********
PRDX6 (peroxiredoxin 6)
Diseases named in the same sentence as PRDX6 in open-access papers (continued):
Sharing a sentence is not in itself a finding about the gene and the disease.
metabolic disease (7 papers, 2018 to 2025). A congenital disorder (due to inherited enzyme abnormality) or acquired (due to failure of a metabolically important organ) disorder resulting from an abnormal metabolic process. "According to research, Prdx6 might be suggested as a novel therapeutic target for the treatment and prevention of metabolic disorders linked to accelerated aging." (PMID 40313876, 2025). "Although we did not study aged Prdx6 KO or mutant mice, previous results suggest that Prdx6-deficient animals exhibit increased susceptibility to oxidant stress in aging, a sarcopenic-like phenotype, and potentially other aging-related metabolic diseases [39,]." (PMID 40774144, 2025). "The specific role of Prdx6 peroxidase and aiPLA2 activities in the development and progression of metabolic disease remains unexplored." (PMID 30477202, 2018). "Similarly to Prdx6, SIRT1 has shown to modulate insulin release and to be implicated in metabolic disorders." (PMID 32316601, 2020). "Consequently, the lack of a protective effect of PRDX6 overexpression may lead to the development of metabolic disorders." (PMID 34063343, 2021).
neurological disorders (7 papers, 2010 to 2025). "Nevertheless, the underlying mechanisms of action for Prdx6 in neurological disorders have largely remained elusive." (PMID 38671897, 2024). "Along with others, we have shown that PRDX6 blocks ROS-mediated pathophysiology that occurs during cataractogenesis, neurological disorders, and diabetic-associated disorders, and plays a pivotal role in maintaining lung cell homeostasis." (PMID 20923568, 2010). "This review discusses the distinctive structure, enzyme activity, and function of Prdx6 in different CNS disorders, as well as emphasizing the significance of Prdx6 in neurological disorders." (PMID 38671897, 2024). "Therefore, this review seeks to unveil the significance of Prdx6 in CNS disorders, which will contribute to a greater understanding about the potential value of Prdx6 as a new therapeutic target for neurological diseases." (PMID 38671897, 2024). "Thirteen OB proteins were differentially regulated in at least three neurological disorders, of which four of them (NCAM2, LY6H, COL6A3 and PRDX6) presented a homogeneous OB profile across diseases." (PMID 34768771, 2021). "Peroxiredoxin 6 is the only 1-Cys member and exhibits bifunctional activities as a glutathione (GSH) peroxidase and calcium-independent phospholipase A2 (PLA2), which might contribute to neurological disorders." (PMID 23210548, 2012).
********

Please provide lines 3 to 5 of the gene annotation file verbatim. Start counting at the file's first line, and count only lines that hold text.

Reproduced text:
Sharing a sentence is not in itself a finding about the gene and the disease.
metabolic disease (7 papers, 2018 to 2025). A congenital disorder (due to inherited enzyme abnormality) or acquired (due to failure of a metabolically important organ) disorder resulting from an abnormal metabolic process. "According to research, Prdx6 might be suggested as a novel therapeutic target for the treatment and prevention of metabolic disorders linked to accelerated aging." (PMID 40313876, 2025). "Although we did not study aged Prdx6 KO or mutant mice, previous results suggest that Prdx6-deficient animals exhibit increased susceptibility to oxidant stress in aging, a sarcopenic-like phenotype, and potentially other aging-related metabolic diseases [39,]." (PMID 40774144, 2025). "The specific role of Prdx6 peroxidase and aiPLA2 activities in the development and progression of metabolic disease remains unexplored." (PMID 30477202, 2018). "Similarly to Prdx6, SIRT1 has shown to modulate insulin release and to be implicated in metabolic disorders." (PMID 32316601, 2020). "Consequently, the lack of a protective effect of PRDX6 overexpression may lead to the development of metabolic disorders." (PMID 34063343, 2021).
neurological disorders (7 papers, 2010 to 2025). "Nevertheless, the underlying mechanisms of action for Prdx6 in neurological disorders have largely remained elusive." (PMID 38671897, 2024). "Along with others, we have shown that PRDX6 blocks ROS-mediated pathophysiology that occurs during cataractogenesis, neurological disorders, and diabetic-associated disorders, and plays a pivotal role in maintaining lung cell homeostasis." (PMID 20923568, 2010). "This review discusses the distinctive structure, enzyme activity, and function of Prdx6 in different CNS disorders, as well as emphasizing the significance of Prdx6 in neurological disorders." (PMID 38671897, 2024). "Therefore, this review seeks to unveil the significance of Prdx6 in CNS disorders, which will contribute to a greater understanding about the potential value of Prdx6 as a new therapeutic target for neurological diseases." (PMID 38671897, 2024). "Thirteen OB proteins were differentially regulated in at least three neurological disorders, of which four of them (NCAM2, LY6H, COL6A3 and PRDX6) presented a homogeneous OB profile across diseases." (PMID 34768771, 2021). "Peroxiredoxin 6 is the only 1-Cys member and exhibits bifunctional activities as a glutathione (GSH) peroxidase and calcium-independent phospholipase A2 (PLA2), which might contribute to neurological disorders." (PMID 23210548, 2012).